Results Without Authority
Controlling a Project When the Team Doesn't Report to You
Author: Tom Kendrick, PMP
Pub Date: January 2012
Print Edition: $19.95
Print ISBN: 9780814417812
Page Count: 288
Format: Paper or Softback
Edition: Second Edition
e-Book ISBN: 9780814417829
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Control of Projects
P R O J E C T S AR E E V E R Y W H E R E. Some of these projects succeed; others do
not. Many projects fail because the project leader lacks sufficient control to
keep things moving toward a successful conclusion. Insufficient project control
is a result of many factors: lack of authority, geographically distributed teams,
excessive project change, competing priorities, and inadequate planning—just
to name a few.
Increasingly today, projects are undertaken in environments where the
project leader has little formal authority. Even for project managers with formal
authority, significant portions of project work are done by contributors who
work for other managers, often for a different company. Projects where no one
is in charge are almost certain to fail. As the leader of your project, you must
assume control, whether or not you possess organizational authority. As unlikely
as it may sometimes seem, any project leader can do much to establish
and maintain project control. This book has many ideas for achieving project
success using techniques that don’t depend on organizational position or on
Who’s in Charge?
In classes, workshops, and informal discussions of project management that
I’ve been a part of, one of the most common questions is, ‘‘How can I manage
my project if I have no power or authority?’’ This issue comes up so often that
I developed a list of things that project leaders can (and should) take control
of, regardless of their position or power in an organization. None of these
things requires any authority beyond what is implicit when you are delegated
responsibility for a project, and some don’t even rely on that.
Factors That Any Project Leader Can Control
• Reporting cycles
• Project reviews
• Change management
• Rewards and recognition
• Constructive criticism
• Reciprocity and exchange
• Risk monitoring
Project leaders can use these means, along with many others in this book,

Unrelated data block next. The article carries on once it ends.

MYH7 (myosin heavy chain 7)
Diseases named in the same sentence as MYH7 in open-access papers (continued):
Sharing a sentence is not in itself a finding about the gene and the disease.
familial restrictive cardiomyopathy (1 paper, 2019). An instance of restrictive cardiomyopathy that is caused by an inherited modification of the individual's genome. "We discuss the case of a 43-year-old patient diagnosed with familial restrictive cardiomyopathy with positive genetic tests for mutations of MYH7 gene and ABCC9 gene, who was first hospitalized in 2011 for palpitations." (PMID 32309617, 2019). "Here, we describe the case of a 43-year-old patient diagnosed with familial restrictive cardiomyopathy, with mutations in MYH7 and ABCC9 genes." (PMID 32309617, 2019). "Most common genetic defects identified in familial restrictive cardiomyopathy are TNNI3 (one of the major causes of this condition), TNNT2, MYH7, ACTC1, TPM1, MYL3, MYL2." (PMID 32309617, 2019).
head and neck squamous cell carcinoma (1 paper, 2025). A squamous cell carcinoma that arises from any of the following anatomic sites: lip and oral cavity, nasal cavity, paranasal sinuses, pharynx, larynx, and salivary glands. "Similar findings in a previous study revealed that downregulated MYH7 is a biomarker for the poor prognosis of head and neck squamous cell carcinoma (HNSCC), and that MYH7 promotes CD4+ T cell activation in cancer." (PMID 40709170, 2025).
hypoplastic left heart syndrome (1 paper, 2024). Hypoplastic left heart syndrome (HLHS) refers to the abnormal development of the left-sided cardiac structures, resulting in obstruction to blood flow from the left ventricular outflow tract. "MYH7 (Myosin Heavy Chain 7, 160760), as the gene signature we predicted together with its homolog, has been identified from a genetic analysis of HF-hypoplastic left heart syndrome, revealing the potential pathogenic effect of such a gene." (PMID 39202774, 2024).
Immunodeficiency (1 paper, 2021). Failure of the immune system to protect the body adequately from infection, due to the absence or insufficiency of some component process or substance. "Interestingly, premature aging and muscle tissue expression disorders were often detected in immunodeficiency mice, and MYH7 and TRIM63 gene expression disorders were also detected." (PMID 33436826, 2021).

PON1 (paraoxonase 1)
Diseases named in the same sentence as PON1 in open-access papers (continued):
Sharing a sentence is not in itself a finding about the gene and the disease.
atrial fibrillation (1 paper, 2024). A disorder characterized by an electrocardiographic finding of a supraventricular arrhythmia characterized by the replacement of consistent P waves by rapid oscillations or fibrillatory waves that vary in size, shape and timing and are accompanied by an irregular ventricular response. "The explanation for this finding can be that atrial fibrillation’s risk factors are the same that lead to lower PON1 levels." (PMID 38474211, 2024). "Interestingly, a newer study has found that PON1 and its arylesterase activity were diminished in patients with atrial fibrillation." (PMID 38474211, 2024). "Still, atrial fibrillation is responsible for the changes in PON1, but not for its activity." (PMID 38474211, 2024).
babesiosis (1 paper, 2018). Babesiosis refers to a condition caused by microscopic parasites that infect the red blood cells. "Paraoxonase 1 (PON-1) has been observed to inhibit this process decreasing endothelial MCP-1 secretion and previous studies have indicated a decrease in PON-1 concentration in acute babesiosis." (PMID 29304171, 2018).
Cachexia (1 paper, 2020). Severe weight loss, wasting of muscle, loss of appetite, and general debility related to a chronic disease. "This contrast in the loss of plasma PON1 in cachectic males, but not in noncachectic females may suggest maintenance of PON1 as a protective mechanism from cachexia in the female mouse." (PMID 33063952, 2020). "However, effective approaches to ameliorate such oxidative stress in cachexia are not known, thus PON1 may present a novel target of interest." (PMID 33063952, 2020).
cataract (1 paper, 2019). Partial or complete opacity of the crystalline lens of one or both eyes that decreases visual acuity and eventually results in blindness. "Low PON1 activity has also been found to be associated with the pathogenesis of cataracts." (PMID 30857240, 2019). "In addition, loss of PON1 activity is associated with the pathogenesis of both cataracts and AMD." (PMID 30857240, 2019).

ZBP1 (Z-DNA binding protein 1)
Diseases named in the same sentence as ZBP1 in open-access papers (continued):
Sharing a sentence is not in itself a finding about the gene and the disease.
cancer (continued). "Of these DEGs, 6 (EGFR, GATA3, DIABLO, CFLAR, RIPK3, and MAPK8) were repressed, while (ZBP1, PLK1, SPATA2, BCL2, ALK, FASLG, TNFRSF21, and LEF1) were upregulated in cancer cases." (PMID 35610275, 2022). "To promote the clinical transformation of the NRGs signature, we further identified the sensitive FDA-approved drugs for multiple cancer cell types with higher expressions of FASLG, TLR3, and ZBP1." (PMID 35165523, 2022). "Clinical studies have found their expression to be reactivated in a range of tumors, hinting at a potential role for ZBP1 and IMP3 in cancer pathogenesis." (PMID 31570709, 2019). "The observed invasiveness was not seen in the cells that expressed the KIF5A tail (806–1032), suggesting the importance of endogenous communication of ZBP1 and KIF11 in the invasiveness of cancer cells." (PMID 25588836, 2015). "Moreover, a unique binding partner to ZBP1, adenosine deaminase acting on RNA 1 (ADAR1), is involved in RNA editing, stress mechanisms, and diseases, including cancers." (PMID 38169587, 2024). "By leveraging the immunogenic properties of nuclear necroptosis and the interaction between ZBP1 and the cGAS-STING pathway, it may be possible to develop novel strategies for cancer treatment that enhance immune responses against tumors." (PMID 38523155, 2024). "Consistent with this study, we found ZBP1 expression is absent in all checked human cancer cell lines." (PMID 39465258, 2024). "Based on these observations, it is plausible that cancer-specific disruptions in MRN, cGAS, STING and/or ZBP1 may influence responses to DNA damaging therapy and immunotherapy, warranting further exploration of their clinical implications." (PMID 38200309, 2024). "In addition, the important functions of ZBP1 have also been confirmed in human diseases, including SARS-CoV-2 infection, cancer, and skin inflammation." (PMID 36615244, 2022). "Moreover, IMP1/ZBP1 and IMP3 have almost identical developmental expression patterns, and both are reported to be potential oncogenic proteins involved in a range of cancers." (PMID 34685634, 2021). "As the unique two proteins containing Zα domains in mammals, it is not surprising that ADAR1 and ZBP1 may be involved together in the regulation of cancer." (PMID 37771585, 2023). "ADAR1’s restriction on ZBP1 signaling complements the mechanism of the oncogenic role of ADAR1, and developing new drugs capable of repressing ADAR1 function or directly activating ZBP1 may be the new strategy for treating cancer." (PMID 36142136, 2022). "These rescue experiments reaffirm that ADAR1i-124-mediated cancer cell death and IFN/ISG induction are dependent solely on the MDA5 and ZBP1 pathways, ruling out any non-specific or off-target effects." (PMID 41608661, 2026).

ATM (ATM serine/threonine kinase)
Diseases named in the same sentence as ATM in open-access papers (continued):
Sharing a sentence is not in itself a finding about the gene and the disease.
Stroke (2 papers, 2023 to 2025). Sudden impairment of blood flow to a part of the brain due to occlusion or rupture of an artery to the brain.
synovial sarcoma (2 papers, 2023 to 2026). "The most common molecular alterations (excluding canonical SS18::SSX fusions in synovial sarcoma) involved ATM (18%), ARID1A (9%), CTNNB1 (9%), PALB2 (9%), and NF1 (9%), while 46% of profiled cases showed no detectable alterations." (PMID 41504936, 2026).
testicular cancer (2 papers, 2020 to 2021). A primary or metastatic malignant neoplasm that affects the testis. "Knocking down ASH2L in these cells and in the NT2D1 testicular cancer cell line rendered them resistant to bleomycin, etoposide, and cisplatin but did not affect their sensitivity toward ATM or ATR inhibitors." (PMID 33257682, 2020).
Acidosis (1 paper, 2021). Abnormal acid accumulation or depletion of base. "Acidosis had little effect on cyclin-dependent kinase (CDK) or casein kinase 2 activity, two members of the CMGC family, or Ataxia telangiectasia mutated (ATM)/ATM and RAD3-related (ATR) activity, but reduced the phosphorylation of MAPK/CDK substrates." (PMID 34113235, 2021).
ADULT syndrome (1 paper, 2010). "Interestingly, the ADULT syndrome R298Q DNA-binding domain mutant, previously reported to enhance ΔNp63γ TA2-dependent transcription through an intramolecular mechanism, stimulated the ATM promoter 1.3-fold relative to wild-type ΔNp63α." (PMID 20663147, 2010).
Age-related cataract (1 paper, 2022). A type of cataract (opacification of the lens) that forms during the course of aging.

to enhance their control in any project environment. Because the techniques
outlined in the next several chapters don’t rely on the command-and-control
authority of the project leader, they are effective in cross-functional, agile, matrix,
heavily outsourced, virtual, volunteer, and other challenging environments.
In fact, even project managers with substantial authority will benefit from the
practices described in this book because they avoid the potential resentment
and demotivation that can result from pulling rank.
Structure of This Book
The first half of this book explores three elements of project control: process,
influence, and measurement. This introductory chapter introduces these elements,
and Chapters 2–4 dig into the details and show how to apply them in
your project environment.
The second half of the book examines when to use these three elements
for control throughout the life of a typical project. The Guide to the Project
Management Body of Knowledge (PMBOK Guide), from the Project Management
Institute, identifies five process groups: initiating, planning, executing,
monitoring and controlling, and closing. Chapters 5–9 map these topics, describing
how to better control your project from its beginning to its end. Where
the PMBOK Guide tends to assume that a project manager has formal power,
the discussion throughout this book focuses on controlling project work even
when you do not have such direct authority.
Each chapter begins by outlining the principal concepts for that chapter,
then explores each idea in detail using examples. Each of Chapters 2–9 concludes
with a summary of key ideas, and Chapter 10 summarizes the fundamental
ideas of the book and offers some final thoughts on applying them to your
This book contains many ideas—far more than any single project would
ever need. The advice ranges from tips useful on small projects to ideas for
dealing with the complexity of large, multiteam programs. Read through the
book using your own judgment to determine which ideas are the most effective
and helpful for your specific situation. To get started, pick an idea or two from
each section that you think will help you with your project. When you encounter
a problem, use the table of contents to locate pointers to deal with it, and
adapt the practices outlined there to move things back under control. Don’t
overcomplicate your project with processes that aren’t needed; if two approaches
to a project issue are equally effective, always choose the simpler one.
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